I need an eye test. We’ve had Coca-Cola Vision 2020, Friesland Campina’s route2020, and now Dairy 2020 – which is described by non-profit ‘facilitator’ Forum for the Future as an ‘ambitious’ strategy document for the future of sustainable UK dairy, launched at the House of Commons on April 16.
The British also seem to have a particular aptitude for consulting and producing ‘vision’ documents, while time might be better spent, say, making real things or regulating our banks.
Perhaps (on a cynical reading of the situation) we’re so blinded by a blizzard of vision documents that we need another vision document to clear our rainy skies.
'Strange and wearisome' visions
As a journalist these initiatives are often strange and often wearisome things to cover – seaming together a patchwork of anodyne quotes from assorted players that seem like an accord of the United Nations, to produce something that says very little in a highfalutin kind of way.
Here’s the introduction to Dairy 2020: “The dairy industry is a vital part of the broader food system: its products have the potential to deliver key nutritional benefits to people, contribute to a vibrant sustainable farming industry in the UK, and deliver economic benefits across the supply chain.” OK.
Then a slice of apple pie: “This isn’t a map…it is a framework made up of guiding principles that will help us orientate our way through the complexities and challenges we are already being faced with. It marks the beginning of the process, not the end.”
OK, now I’ll slam this article into reverse - can you hear the gears crunching? I’ll admit that Dairy 2020 does have its merits, although it remains to be seen how its ‘guiding principles’ work on a practical level.
These are: (1) looking outward (2) innovating and investing (3) working together (4) building skills and attracting talent (5) engaging consumers (6) minimizing environmental impact (7) stewarding nature (8) improving animal welfare.
Current endorsees (there are 18 in total) include DairyCo, First Milk, Dairy UK, Volac, the University of Nottingham, and on the retail side Sainsbury’s, Waitrose and Asda.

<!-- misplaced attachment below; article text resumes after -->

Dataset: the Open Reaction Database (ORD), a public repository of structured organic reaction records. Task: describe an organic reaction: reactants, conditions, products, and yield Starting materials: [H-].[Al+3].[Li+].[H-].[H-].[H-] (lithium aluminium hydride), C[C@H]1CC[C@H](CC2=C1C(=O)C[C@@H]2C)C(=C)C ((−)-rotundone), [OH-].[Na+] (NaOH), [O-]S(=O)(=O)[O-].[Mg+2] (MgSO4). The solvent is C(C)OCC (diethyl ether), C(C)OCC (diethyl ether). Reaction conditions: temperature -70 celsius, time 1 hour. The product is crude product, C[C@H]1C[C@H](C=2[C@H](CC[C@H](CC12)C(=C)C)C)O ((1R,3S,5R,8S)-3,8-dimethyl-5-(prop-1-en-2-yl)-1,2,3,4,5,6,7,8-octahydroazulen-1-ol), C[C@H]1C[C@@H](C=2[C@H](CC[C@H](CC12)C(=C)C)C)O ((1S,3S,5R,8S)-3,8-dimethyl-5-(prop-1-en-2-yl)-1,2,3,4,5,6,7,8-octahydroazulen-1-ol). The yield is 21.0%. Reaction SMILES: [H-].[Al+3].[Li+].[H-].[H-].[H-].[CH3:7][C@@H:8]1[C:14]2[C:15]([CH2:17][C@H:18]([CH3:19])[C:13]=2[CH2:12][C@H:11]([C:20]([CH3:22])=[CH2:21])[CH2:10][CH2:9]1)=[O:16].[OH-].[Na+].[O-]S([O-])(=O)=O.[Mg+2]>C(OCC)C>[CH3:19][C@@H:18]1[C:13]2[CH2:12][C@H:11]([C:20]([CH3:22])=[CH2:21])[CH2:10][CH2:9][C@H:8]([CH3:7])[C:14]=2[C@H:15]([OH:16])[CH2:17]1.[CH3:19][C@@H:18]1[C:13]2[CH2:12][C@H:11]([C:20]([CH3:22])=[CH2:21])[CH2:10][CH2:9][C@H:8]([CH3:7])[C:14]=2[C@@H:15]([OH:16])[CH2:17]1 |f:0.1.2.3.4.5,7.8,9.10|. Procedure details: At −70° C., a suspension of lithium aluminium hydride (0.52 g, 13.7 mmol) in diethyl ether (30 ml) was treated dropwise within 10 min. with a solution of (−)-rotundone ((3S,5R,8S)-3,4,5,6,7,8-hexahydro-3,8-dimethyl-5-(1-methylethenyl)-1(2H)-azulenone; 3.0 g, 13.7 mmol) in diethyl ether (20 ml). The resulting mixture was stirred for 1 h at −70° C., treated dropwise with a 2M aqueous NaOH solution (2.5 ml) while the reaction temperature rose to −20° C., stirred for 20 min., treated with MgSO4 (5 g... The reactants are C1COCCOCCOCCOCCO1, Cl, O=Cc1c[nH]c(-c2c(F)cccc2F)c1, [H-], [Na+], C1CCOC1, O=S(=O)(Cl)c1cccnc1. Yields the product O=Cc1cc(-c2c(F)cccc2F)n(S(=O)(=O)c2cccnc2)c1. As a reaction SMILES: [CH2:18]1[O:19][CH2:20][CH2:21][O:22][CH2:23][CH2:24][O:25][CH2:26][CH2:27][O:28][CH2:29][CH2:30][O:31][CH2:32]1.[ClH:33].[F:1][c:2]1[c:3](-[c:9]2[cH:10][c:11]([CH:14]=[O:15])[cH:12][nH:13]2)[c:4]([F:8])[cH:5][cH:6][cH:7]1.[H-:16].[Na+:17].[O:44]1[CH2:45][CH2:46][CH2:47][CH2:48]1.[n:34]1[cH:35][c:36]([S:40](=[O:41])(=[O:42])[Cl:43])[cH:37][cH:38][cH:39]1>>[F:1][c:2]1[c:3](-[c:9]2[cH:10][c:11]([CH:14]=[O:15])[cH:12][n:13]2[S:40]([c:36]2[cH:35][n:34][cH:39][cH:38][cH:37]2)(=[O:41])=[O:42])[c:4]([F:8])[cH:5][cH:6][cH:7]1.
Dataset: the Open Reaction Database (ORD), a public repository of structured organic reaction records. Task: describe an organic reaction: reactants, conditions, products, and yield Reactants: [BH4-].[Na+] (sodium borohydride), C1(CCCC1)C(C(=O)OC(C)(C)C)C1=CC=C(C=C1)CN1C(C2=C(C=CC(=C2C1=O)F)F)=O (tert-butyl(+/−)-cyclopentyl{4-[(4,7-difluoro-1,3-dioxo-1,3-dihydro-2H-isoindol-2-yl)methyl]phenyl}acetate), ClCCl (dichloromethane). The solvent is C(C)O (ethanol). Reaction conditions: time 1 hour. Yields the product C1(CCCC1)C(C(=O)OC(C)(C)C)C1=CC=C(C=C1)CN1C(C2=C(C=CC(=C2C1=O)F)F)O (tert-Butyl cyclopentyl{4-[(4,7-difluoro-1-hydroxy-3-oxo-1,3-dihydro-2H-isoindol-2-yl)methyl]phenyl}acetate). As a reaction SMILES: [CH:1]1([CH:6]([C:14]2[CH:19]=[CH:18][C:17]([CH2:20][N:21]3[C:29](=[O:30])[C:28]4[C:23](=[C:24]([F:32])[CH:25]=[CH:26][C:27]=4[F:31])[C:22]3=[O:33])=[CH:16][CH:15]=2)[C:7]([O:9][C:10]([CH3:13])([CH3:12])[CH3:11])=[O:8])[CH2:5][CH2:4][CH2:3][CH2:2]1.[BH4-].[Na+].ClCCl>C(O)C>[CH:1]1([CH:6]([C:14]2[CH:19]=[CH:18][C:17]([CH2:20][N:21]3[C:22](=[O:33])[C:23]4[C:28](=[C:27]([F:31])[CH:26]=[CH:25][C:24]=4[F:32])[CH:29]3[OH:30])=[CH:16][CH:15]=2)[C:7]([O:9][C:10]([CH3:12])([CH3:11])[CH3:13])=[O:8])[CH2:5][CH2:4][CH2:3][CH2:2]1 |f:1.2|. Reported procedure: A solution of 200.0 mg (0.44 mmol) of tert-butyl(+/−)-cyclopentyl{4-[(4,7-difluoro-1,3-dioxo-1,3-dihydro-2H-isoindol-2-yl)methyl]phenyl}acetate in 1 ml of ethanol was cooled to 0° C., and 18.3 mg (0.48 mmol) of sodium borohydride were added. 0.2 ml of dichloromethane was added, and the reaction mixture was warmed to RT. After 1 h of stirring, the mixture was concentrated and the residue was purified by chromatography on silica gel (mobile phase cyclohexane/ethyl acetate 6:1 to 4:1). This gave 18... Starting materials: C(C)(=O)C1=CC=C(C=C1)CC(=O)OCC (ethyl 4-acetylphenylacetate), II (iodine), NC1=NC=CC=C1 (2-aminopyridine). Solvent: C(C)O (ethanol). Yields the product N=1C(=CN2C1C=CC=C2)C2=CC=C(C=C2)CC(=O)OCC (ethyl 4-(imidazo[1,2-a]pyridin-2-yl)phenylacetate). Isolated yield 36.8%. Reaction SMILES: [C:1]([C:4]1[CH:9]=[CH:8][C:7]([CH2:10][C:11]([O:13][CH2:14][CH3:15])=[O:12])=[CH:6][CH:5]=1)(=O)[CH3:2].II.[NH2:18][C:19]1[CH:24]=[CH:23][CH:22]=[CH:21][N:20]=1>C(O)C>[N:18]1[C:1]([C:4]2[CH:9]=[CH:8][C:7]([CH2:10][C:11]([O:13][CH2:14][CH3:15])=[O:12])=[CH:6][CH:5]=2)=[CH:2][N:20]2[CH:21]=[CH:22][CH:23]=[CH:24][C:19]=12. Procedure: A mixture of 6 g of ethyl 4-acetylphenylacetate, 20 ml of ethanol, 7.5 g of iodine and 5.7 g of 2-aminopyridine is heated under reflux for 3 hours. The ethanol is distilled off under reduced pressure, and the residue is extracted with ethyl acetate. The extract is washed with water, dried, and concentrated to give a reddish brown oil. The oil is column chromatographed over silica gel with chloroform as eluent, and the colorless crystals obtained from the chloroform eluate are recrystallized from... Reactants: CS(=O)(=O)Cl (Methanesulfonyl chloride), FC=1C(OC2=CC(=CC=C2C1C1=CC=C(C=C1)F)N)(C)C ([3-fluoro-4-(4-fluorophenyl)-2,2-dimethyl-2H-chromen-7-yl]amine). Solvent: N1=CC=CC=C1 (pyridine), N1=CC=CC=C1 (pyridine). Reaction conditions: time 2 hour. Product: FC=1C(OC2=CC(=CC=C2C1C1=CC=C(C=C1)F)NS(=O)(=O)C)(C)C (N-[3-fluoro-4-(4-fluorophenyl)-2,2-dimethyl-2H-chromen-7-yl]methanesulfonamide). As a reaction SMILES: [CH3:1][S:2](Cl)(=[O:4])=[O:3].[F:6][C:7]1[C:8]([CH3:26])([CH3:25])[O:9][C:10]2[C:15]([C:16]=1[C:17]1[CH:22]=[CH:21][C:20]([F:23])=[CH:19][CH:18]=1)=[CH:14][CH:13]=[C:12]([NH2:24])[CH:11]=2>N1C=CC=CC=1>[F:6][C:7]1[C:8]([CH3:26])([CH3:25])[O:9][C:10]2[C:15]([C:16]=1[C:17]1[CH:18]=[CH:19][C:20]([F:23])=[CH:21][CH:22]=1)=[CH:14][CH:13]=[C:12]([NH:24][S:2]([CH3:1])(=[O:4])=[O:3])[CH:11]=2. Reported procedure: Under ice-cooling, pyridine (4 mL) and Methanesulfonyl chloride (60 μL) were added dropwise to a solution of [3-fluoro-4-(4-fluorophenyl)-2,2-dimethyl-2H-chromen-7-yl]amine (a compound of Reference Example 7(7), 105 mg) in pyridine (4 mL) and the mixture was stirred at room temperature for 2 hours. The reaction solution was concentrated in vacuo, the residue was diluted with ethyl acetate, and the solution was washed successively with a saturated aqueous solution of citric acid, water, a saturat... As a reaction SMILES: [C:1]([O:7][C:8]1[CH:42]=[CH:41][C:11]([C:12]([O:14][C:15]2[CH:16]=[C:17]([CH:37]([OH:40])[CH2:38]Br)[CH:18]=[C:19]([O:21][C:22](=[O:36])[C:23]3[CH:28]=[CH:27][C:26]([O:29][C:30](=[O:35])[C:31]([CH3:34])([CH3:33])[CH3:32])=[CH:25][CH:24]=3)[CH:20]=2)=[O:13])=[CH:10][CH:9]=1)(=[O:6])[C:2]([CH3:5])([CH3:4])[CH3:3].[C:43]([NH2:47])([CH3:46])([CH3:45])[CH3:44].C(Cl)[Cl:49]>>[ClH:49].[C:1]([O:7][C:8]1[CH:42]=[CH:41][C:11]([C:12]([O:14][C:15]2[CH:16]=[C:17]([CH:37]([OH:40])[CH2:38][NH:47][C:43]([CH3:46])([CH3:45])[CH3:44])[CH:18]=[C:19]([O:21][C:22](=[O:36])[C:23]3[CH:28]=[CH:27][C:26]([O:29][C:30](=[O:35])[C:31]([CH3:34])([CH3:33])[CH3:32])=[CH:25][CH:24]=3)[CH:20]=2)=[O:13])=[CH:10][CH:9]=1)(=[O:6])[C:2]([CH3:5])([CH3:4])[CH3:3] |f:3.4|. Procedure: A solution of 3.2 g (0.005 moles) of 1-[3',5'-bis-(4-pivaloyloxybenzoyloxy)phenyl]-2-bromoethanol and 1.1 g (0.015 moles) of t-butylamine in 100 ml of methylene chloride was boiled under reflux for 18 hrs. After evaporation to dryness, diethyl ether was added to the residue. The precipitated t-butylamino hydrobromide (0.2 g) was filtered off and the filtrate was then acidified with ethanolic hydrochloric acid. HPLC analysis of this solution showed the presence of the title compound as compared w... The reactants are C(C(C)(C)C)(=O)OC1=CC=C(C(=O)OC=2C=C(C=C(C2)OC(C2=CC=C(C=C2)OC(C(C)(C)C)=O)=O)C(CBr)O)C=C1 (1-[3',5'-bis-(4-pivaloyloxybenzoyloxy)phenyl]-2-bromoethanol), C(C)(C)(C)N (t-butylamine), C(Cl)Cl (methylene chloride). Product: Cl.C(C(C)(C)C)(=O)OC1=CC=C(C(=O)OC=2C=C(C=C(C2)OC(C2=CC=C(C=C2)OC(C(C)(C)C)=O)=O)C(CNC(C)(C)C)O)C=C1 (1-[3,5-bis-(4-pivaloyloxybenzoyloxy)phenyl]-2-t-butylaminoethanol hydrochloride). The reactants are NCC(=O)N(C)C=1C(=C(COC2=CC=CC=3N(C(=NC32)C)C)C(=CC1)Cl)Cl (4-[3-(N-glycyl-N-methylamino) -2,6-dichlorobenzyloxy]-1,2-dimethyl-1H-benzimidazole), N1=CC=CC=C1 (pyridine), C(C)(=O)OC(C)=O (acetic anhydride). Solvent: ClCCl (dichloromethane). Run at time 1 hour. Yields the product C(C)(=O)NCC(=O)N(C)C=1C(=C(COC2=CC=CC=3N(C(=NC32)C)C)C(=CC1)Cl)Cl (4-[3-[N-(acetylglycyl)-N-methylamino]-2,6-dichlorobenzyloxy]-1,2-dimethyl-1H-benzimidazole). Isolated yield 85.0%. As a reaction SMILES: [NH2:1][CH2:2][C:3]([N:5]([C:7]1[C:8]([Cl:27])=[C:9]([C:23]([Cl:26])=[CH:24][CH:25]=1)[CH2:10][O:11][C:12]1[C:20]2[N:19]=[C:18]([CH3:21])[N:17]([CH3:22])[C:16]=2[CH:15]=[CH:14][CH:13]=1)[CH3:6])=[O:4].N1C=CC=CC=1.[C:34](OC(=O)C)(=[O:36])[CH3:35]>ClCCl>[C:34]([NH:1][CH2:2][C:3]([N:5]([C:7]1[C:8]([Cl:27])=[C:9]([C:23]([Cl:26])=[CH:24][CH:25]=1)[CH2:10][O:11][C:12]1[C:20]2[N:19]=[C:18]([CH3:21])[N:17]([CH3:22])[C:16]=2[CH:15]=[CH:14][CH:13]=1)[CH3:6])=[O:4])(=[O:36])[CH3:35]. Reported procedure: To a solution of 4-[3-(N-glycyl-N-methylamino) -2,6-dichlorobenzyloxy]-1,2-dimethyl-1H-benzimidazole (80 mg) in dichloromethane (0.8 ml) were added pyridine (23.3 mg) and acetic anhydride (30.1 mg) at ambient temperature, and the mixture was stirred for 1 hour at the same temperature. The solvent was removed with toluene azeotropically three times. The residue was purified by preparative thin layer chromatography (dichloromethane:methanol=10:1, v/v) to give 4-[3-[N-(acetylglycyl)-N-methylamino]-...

Taking principle 2 alone, endorsees subscribe to “actively investing in technology, science and business models which deliver superior nutrition, improved environmental outcomes and long-term economic value. Fostering a dynamic, entrepreneurial culture for competitiveness on a global and local scale.” But where is the detail?
Perhaps I’m missing the point, which is that such strategy documents – long on broad brushstrokes, short on detail – are valuable because they group together the issues that everyone in the supply chain is aware of, and hymns together a response to them – like individual instruments in an orchestra.
James Neville, chair of Dairy 2020, and dynamic managing director of proud British dairy firm, Volac, hailed a “credible coalition” of farmers, processors, retailers and suppliers.
“Prior to Dairy 2020, there was a lack of integrated strategy in place in the UK dairy industry,” Neville said.
“This gives us the confidence to start work on improving the overall sustainability of our industry: to produce more for less, to grow exports, or increase our competitiveness in our domestic market to gain share. The biggest symptom of this is our annual dairy trade deficit of ₤1.2bn.”
Good stuff. But at the same time, fine words and vision documents are a solid start but can only take us so far along that road.
Today, Lord Browne (former CEO of BP) is quoted in The Telegraph complaining that the UK lags behind competitors in “translating the fruits of our scientific research into commercial success”, with little spent on commercialising ideas, which then migrate abroad.
Germany spent 2.5% of GDP on scientific R&D in 2007, while Japan spent 3.4% and France 2.1%, all well above the UK level of 1.8%.
So couldn’t the government simply spend more on targeted R&D and supporting essential industries such as dairy, rather than relying on the plucky, often penniless British entrepreneur?
Melanie Leech, director general of the Food and Drink Federation (FDF) said last November that UK CEOs told her that the government should show greater preparedness to put its money, influence and regulatory frameworks behind UK food manufacturing.
As for Dairy 2020, we await endorsements from the likes of Arla Foods, Danone, PepsiCo International, Tetra Pak, Tesco and other major players. All formed part of the Dairy 2020 working group but have yet to bless the vision document.
Ben Bouckley is a deputy online editor for William Reed Business Media and writes for DairyReporter.com